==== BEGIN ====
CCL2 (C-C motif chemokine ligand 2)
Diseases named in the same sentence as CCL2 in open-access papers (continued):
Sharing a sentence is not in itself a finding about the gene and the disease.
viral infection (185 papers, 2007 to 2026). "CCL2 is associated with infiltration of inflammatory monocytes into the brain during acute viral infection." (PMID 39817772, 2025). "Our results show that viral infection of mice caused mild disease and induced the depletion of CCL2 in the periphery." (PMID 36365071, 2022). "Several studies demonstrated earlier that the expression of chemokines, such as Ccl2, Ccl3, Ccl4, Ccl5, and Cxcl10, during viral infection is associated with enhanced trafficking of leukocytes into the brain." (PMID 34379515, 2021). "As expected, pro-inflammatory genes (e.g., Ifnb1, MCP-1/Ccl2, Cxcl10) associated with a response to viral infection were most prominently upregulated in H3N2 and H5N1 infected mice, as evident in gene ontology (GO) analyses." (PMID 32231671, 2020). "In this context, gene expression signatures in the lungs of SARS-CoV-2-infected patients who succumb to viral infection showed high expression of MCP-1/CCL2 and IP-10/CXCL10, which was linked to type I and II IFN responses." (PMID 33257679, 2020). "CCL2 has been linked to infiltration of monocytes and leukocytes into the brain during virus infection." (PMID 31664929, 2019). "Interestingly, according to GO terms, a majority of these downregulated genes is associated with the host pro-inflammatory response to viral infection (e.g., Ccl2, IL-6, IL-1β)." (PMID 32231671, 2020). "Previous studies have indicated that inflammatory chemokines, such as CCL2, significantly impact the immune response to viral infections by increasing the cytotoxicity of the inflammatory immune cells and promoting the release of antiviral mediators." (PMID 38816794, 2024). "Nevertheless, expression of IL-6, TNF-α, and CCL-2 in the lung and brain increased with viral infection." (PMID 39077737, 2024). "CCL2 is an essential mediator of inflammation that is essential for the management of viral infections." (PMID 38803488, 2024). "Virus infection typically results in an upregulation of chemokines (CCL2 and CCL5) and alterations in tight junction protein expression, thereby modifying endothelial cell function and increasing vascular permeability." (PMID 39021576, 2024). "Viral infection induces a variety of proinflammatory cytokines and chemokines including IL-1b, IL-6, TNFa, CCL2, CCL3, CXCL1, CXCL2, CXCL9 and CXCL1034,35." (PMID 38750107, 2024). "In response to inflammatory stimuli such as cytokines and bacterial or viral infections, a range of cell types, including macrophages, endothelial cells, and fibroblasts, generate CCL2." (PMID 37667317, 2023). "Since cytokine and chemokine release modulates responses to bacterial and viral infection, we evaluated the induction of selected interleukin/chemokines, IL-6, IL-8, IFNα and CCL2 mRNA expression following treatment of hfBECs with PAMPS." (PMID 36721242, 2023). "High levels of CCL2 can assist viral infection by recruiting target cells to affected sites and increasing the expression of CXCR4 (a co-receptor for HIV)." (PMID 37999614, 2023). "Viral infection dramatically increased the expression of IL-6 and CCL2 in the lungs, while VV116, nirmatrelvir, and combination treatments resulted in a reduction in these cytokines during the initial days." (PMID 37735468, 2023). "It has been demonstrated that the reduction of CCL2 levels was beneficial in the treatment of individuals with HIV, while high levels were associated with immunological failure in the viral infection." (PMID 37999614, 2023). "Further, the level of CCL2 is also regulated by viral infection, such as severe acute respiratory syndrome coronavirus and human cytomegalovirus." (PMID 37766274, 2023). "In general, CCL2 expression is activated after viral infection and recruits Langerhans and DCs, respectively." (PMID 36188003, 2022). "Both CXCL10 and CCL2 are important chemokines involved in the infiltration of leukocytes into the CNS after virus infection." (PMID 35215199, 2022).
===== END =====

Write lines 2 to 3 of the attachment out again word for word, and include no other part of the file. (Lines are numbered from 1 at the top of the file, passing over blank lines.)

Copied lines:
Diseases named in the same sentence as CCL2 in open-access papers (continued):
Sharing a sentence is not in itself a finding about the gene and the disease.